I woke up half way through hibernation, hungry and cold. I glanced outside to the blizzards and wish there was already food on the table so I could quickly eat it and go back to doing my thing. Since I have a block of tofu in the fridge, and there was a foot of snow outside and still blizzarding, I thought of the spicy mapo tofu to warm me up from inside out.
While I was reminiscing about the best Mapo tofu I've ever had, which was at South Ocean Seafood restaurant in Richmond, BC, I started looking through hundreds of recipes, and each had different ways of making it. As I was wondering what the easiest way would be to tackle this dish, I have to give thanks to chef Ben who helped me simplify this recipe, making it easier for me to follow through.
I couldn't find the 2 main ingredients, szechuan peppers and chili bean oil, anywhere in my kitchen. There was no way I was going to drive out and get stuck in the snow for them that day either. But it wasn't about to stop me from making Mapo tofu. I ended up using Lau Gan Ma brand of chili oil instead. The essential elements of a good Mapo tofu are the heat (spicy and in temperature), freshness, aromatic, and soft texture. Thanks to Lau Gan Ma, it substituted for both the bean paste and Szechuan pepper, a 2 in 1 rescue. The flavours actually turned out quite nicely, and packing a lot of heat. Here's the easy way of making Mapo tofu, my way.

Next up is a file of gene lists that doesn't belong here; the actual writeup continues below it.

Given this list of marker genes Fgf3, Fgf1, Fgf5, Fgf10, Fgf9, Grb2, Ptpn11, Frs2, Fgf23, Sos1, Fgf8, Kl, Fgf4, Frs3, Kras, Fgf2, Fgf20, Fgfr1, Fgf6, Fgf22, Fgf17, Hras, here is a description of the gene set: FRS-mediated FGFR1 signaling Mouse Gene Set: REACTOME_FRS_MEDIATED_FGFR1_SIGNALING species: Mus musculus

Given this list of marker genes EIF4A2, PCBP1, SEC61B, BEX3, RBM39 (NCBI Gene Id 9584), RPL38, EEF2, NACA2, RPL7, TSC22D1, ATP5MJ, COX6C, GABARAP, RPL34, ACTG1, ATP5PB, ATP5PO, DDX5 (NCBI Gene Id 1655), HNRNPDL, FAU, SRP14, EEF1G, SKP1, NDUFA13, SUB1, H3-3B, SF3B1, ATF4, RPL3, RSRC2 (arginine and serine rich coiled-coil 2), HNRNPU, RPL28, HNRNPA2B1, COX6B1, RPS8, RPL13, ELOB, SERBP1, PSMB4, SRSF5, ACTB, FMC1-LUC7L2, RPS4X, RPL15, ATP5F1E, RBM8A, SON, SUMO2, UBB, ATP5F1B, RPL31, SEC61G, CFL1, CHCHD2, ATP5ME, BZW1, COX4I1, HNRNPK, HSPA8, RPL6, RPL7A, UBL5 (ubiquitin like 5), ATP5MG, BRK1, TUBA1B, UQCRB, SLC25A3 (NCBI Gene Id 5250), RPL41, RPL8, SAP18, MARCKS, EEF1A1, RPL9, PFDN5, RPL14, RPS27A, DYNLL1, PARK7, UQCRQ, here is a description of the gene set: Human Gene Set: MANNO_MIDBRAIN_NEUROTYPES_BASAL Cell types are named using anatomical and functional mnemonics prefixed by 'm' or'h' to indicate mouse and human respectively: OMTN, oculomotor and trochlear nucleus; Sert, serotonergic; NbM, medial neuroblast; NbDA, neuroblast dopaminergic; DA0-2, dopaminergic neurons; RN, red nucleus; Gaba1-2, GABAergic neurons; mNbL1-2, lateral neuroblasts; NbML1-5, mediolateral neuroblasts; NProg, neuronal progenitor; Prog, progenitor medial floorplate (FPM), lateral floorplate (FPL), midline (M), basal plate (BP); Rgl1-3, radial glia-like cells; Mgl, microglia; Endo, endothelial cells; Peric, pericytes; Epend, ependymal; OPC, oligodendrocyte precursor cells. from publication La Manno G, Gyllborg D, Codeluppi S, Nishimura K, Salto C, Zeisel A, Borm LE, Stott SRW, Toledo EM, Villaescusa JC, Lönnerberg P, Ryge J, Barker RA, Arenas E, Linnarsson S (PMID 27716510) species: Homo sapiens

2 tbsp. vegetable oil
300 g ground pork
2 tbsp. chopped garlic
2-3 tbsp. Lau Gan Ma chili oil
2 tbsp. soy sauce
2 tbsp. Chinese cooking wine
1 tbsp. sugar
85 g soft tofu, cubed
2 tsp. cornstarch
45 ml water
chopped green onion and cilantro for garnish
In a large wok at high heat, sauté garlic and ground pork together until well cooked. I use 12" Green Earth Wok by Ozeri, with Smooth Ceramic Non-Stick Coating. Time to add the seasoning! Throw in chili oil, soy sauce, cooking wine and sugar and swish the saucepan until the seasonings are well mixed. Pour in cubed tofu into the mixture and gently stir and swirl the sauce around. Be careful not to break the tofu. Dilute cornstarch with water and add it to the saucepan. Gently stir and cover with a lid. Lower the heat and let simmer for 5-10 minutes. Once the mixture is boiling and thickened, turn off heat and transfer to a serving bowl. Garnish with chopped green onion and cilantro, and serve with steamed rice.